History has its peculiar aesthetic pleasures. The spectacle of human activity which forms its particular object is, more than any other, designed to seduce the imagination – above all when, thanks to its remoteness in time or space, it is adorned with the subtle enchantment of the unfamiliar . . .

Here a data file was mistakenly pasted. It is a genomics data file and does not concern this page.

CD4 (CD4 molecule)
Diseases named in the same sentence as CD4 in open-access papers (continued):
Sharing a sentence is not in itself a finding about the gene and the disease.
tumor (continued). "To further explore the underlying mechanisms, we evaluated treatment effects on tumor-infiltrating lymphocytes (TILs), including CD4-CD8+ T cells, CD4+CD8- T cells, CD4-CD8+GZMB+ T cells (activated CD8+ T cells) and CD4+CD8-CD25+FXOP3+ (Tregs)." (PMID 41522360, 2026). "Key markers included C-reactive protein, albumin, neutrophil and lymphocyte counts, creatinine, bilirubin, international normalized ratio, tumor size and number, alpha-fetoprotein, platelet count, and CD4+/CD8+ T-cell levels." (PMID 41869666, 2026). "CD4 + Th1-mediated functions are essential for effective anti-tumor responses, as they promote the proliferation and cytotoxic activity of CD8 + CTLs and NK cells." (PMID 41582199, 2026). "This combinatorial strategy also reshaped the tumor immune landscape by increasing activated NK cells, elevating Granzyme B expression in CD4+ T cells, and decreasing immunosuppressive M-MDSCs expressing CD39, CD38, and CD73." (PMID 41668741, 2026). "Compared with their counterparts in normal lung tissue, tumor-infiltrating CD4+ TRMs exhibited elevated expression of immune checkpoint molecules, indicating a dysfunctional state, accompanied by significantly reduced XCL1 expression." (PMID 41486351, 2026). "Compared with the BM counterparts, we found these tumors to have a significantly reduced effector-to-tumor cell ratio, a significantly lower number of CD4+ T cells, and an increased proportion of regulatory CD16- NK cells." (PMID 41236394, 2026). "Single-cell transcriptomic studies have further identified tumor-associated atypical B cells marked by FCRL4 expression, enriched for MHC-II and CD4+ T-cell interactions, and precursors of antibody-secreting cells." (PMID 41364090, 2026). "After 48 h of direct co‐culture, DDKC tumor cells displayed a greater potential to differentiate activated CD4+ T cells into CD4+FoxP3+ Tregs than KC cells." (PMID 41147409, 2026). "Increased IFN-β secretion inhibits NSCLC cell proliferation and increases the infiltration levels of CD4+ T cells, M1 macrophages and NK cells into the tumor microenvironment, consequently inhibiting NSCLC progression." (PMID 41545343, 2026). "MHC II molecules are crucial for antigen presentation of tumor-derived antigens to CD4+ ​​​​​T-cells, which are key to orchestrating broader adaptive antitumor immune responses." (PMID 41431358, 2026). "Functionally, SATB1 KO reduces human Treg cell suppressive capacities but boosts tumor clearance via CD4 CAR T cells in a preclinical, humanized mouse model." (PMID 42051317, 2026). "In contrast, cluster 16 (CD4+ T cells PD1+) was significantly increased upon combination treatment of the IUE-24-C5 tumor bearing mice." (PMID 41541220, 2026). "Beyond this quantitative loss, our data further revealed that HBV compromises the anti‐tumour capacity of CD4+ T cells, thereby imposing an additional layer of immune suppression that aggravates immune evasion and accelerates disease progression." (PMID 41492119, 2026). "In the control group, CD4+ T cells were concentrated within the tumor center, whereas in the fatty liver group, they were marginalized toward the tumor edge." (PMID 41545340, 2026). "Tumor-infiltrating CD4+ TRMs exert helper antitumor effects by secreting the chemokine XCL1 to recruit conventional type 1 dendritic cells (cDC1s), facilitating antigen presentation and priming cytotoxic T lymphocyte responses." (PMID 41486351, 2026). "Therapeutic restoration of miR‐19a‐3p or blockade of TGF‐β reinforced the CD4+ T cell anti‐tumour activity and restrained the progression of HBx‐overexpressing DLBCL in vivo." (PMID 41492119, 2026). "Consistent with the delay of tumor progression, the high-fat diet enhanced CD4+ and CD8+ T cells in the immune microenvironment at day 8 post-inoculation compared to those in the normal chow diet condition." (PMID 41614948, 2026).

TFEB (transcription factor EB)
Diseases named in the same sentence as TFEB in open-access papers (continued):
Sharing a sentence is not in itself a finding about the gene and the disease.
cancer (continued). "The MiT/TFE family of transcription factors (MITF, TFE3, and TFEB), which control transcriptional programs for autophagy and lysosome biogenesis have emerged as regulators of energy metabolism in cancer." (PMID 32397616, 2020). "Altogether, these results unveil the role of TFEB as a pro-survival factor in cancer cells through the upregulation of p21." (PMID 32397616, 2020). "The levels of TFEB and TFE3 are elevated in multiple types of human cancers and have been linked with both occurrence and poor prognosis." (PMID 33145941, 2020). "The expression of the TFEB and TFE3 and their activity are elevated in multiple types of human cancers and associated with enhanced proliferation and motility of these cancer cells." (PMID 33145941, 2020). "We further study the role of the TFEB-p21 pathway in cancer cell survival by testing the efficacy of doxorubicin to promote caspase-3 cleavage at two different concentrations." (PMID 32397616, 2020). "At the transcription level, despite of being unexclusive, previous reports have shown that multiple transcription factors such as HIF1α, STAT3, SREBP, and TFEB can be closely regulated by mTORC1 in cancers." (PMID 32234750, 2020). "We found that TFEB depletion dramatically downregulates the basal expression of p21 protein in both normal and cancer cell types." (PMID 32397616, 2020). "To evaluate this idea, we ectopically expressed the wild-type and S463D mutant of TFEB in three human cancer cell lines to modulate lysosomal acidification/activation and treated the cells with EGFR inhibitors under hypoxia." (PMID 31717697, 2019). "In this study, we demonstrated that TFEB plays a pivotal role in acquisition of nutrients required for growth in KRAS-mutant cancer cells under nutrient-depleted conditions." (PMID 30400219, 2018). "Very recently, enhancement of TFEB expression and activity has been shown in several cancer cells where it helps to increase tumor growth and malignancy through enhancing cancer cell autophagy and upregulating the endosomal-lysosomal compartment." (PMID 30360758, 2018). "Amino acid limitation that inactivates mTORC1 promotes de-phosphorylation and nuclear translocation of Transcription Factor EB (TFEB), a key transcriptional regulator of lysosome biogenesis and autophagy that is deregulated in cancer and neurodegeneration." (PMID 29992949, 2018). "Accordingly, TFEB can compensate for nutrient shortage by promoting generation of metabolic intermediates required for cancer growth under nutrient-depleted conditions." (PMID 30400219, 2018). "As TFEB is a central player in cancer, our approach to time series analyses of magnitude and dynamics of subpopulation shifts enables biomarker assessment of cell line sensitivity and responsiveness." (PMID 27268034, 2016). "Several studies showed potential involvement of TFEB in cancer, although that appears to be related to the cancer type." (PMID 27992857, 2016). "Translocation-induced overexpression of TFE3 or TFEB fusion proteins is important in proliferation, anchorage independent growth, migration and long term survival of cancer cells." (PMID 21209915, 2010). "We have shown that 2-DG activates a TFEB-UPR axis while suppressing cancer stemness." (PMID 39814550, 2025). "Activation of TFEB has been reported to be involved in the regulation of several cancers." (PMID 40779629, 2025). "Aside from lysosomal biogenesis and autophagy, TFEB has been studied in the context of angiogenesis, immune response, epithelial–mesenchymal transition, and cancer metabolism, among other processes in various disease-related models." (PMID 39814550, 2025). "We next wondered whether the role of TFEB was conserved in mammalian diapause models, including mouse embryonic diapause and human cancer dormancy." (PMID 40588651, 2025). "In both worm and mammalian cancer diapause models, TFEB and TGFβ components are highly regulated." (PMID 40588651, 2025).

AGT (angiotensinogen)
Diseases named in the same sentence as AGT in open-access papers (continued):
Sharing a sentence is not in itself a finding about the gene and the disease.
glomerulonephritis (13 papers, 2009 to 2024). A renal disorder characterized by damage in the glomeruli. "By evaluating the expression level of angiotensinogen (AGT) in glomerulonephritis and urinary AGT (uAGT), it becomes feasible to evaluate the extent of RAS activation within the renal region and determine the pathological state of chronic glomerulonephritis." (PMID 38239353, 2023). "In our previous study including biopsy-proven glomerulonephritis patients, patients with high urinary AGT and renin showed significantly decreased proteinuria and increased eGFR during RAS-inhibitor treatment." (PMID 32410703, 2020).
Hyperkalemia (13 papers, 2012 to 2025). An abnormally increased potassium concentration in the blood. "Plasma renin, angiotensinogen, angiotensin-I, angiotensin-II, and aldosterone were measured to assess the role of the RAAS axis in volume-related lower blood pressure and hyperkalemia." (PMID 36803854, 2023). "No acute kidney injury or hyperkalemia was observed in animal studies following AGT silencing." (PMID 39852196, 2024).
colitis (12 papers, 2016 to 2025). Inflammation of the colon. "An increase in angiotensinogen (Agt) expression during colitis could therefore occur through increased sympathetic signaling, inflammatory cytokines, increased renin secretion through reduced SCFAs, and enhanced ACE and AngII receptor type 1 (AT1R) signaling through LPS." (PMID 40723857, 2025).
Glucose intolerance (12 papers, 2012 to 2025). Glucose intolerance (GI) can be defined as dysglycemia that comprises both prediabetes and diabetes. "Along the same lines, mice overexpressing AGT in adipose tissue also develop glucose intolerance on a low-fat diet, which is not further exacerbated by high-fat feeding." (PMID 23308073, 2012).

Let us guard against stripping our science of its share of poetry. Let us also beware of the inclination, which I have detected in some, to be ashamed of this poetic quality. It would be sheer folly to suppose that history, because it appeals strongly to the emotions, is less capable of satisfying the intellect.
Marc Bloch, The Historian’s Craft